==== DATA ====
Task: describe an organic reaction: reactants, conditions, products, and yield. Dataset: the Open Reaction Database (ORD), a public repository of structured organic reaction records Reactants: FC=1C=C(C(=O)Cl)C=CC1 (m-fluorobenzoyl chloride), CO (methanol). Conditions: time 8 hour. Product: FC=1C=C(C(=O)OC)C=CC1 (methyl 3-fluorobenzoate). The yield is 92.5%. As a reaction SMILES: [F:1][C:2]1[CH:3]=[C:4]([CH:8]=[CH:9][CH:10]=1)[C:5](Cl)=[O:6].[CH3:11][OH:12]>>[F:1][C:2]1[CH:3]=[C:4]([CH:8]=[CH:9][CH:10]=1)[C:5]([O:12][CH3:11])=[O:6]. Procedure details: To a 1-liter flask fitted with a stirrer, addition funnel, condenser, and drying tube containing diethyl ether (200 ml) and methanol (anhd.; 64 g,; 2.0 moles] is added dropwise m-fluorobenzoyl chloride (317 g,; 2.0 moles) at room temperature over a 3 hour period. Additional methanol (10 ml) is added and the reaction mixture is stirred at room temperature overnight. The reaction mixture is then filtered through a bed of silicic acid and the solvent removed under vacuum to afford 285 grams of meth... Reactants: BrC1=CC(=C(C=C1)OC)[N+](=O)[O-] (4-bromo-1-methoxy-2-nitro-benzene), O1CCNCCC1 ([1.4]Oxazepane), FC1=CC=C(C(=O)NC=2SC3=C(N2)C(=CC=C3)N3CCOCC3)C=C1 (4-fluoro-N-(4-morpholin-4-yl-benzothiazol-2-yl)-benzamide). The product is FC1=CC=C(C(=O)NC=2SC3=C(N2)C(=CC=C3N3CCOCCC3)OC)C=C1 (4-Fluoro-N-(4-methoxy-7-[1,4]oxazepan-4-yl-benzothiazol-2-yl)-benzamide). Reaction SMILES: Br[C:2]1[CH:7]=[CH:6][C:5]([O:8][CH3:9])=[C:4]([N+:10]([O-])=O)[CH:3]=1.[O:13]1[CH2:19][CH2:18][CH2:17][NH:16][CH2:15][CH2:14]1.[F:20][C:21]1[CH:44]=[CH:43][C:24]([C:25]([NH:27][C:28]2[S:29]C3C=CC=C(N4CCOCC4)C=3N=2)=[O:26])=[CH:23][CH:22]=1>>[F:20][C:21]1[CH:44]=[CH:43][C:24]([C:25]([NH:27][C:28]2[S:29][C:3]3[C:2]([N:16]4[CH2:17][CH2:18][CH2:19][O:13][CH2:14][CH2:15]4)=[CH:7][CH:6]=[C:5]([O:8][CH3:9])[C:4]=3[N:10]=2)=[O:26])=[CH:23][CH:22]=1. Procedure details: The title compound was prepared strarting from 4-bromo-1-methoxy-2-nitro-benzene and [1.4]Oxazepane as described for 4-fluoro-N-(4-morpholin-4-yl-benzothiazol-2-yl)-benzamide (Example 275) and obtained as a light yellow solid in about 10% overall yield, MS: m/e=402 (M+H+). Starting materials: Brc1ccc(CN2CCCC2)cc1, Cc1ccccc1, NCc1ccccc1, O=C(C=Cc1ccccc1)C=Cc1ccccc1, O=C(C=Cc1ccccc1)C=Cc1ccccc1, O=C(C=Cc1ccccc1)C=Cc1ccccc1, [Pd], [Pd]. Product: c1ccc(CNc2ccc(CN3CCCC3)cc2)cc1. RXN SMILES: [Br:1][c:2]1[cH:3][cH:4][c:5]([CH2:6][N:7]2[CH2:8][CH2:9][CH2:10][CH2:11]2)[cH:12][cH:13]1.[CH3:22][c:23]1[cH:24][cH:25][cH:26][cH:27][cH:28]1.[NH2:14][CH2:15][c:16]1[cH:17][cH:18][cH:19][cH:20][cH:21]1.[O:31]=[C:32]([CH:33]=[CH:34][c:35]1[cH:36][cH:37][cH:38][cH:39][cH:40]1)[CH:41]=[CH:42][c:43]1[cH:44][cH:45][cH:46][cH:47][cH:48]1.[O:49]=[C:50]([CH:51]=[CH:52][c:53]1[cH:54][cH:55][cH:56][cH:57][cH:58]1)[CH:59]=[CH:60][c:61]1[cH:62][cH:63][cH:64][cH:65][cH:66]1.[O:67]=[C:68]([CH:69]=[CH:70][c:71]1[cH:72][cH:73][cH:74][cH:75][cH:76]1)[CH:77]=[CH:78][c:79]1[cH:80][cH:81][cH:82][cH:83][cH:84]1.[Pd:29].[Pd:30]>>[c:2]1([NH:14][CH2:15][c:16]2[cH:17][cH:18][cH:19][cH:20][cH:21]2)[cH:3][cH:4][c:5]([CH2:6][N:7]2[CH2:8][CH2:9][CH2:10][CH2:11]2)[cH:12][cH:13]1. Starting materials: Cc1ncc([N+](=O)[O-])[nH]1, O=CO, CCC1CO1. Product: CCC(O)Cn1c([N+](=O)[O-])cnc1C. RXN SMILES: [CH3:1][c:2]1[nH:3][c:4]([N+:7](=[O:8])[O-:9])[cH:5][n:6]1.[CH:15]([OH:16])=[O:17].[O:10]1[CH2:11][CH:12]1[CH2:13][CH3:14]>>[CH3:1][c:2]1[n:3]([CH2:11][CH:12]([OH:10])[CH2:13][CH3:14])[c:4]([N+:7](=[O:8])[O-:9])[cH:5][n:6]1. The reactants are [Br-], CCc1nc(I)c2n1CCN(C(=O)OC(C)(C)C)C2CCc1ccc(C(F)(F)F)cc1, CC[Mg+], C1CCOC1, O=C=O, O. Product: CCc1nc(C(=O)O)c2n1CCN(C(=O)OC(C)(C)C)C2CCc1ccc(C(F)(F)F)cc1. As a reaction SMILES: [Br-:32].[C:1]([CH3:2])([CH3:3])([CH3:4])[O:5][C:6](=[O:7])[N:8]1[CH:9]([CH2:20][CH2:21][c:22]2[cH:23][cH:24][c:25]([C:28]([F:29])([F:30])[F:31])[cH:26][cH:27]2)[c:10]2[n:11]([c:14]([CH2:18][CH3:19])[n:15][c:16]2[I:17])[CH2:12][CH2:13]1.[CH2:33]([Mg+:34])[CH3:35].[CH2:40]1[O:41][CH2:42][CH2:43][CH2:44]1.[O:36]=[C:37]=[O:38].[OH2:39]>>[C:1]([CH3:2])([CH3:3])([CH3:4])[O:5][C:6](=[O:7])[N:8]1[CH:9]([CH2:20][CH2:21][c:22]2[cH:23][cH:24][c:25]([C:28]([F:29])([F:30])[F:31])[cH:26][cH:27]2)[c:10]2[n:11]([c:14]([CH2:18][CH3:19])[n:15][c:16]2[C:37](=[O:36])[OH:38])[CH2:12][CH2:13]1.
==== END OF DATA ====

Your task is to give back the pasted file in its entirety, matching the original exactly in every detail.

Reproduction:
Task: describe an organic reaction: reactants, conditions, products, and yield. Dataset: the Open Reaction Database (ORD), a public repository of structured organic reaction records Reactants: FC=1C=C(C(=O)Cl)C=CC1 (m-fluorobenzoyl chloride), CO (methanol). Conditions: time 8 hour. Product: FC=1C=C(C(=O)OC)C=CC1 (methyl 3-fluorobenzoate). The yield is 92.5%. As a reaction SMILES: [F:1][C:2]1[CH:3]=[C:4]([CH:8]=[CH:9][CH:10]=1)[C:5](Cl)=[O:6].[CH3:11][OH:12]>>[F:1][C:2]1[CH:3]=[C:4]([CH:8]=[CH:9][CH:10]=1)[C:5]([O:12][CH3:11])=[O:6]. Procedure details: To a 1-liter flask fitted with a stirrer, addition funnel, condenser, and drying tube containing diethyl ether (200 ml) and methanol (anhd.; 64 g,; 2.0 moles] is added dropwise m-fluorobenzoyl chloride (317 g,; 2.0 moles) at room temperature over a 3 hour period. Additional methanol (10 ml) is added and the reaction mixture is stirred at room temperature overnight. The reaction mixture is then filtered through a bed of silicic acid and the solvent removed under vacuum to afford 285 grams of meth... Reactants: BrC1=CC(=C(C=C1)OC)[N+](=O)[O-] (4-bromo-1-methoxy-2-nitro-benzene), O1CCNCCC1 ([1.4]Oxazepane), FC1=CC=C(C(=O)NC=2SC3=C(N2)C(=CC=C3)N3CCOCC3)C=C1 (4-fluoro-N-(4-morpholin-4-yl-benzothiazol-2-yl)-benzamide). The product is FC1=CC=C(C(=O)NC=2SC3=C(N2)C(=CC=C3N3CCOCCC3)OC)C=C1 (4-Fluoro-N-(4-methoxy-7-[1,4]oxazepan-4-yl-benzothiazol-2-yl)-benzamide). Reaction SMILES: Br[C:2]1[CH:7]=[CH:6][C:5]([O:8][CH3:9])=[C:4]([N+:10]([O-])=O)[CH:3]=1.[O:13]1[CH2:19][CH2:18][CH2:17][NH:16][CH2:15][CH2:14]1.[F:20][C:21]1[CH:44]=[CH:43][C:24]([C:25]([NH:27][C:28]2[S:29]C3C=CC=C(N4CCOCC4)C=3N=2)=[O:26])=[CH:23][CH:22]=1>>[F:20][C:21]1[CH:44]=[CH:43][C:24]([C:25]([NH:27][C:28]2[S:29][C:3]3[C:2]([N:16]4[CH2:17][CH2:18][CH2:19][O:13][CH2:14][CH2:15]4)=[CH:7][CH:6]=[C:5]([O:8][CH3:9])[C:4]=3[N:10]=2)=[O:26])=[CH:23][CH:22]=1. Procedure details: The title compound was prepared strarting from 4-bromo-1-methoxy-2-nitro-benzene and [1.4]Oxazepane as described for 4-fluoro-N-(4-morpholin-4-yl-benzothiazol-2-yl)-benzamide (Example 275) and obtained as a light yellow solid in about 10% overall yield, MS: m/e=402 (M+H+). Starting materials: Brc1ccc(CN2CCCC2)cc1, Cc1ccccc1, NCc1ccccc1, O=C(C=Cc1ccccc1)C=Cc1ccccc1, O=C(C=Cc1ccccc1)C=Cc1ccccc1, O=C(C=Cc1ccccc1)C=Cc1ccccc1, [Pd], [Pd]. Product: c1ccc(CNc2ccc(CN3CCCC3)cc2)cc1. RXN SMILES: [Br:1][c:2]1[cH:3][cH:4][c:5]([CH2:6][N:7]2[CH2:8][CH2:9][CH2:10][CH2:11]2)[cH:12][cH:13]1.[CH3:22][c:23]1[cH:24][cH:25][cH:26][cH:27][cH:28]1.[NH2:14][CH2:15][c:16]1[cH:17][cH:18][cH:19][cH:20][cH:21]1.[O:31]=[C:32]([CH:33]=[CH:34][c:35]1[cH:36][cH:37][cH:38][cH:39][cH:40]1)[CH:41]=[CH:42][c:43]1[cH:44][cH:45][cH:46][cH:47][cH:48]1.[O:49]=[C:50]([CH:51]=[CH:52][c:53]1[cH:54][cH:55][cH:56][cH:57][cH:58]1)[CH:59]=[CH:60][c:61]1[cH:62][cH:63][cH:64][cH:65][cH:66]1.[O:67]=[C:68]([CH:69]=[CH:70][c:71]1[cH:72][cH:73][cH:74][cH:75][cH:76]1)[CH:77]=[CH:78][c:79]1[cH:80][cH:81][cH:82][cH:83][cH:84]1.[Pd:29].[Pd:30]>>[c:2]1([NH:14][CH2:15][c:16]2[cH:17][cH:18][cH:19][cH:20][cH:21]2)[cH:3][cH:4][c:5]([CH2:6][N:7]2[CH2:8][CH2:9][CH2:10][CH2:11]2)[cH:12][cH:13]1. Starting materials: Cc1ncc([N+](=O)[O-])[nH]1, O=CO, CCC1CO1. Product: CCC(O)Cn1c([N+](=O)[O-])cnc1C. RXN SMILES: [CH3:1][c:2]1[nH:3][c:4]([N+:7](=[O:8])[O-:9])[cH:5][n:6]1.[CH:15]([OH:16])=[O:17].[O:10]1[CH2:11][CH:12]1[CH2:13][CH3:14]>>[CH3:1][c:2]1[n:3]([CH2:11][CH:12]([OH:10])[CH2:13][CH3:14])[c:4]([N+:7](=[O:8])[O-:9])[cH:5][n:6]1. The reactants are [Br-], CCc1nc(I)c2n1CCN(C(=O)OC(C)(C)C)C2CCc1ccc(C(F)(F)F)cc1, CC[Mg+], C1CCOC1, O=C=O, O. Product: CCc1nc(C(=O)O)c2n1CCN(C(=O)OC(C)(C)C)C2CCc1ccc(C(F)(F)F)cc1. As a reaction SMILES: [Br-:32].[C:1]([CH3:2])([CH3:3])([CH3:4])[O:5][C:6](=[O:7])[N:8]1[CH:9]([CH2:20][CH2:21][c:22]2[cH:23][cH:24][c:25]([C:28]([F:29])([F:30])[F:31])[cH:26][cH:27]2)[c:10]2[n:11]([c:14]([CH2:18][CH3:19])[n:15][c:16]2[I:17])[CH2:12][CH2:13]1.[CH2:33]([Mg+:34])[CH3:35].[CH2:40]1[O:41][CH2:42][CH2:43][CH2:44]1.[O:36]=[C:37]=[O:38].[OH2:39]>>[C:1]([CH3:2])([CH3:3])([CH3:4])[O:5][C:6](=[O:7])[N:8]1[CH:9]([CH2:20][CH2:21][c:22]2[cH:23][cH:24][c:25]([C:28]([F:29])([F:30])[F:31])[cH:26][cH:27]2)[c:10]2[n:11]([c:14]([CH2:18][CH3:19])[n:15][c:16]2[C:37](=[O:36])[OH:38])[CH2:12][CH2:13]1.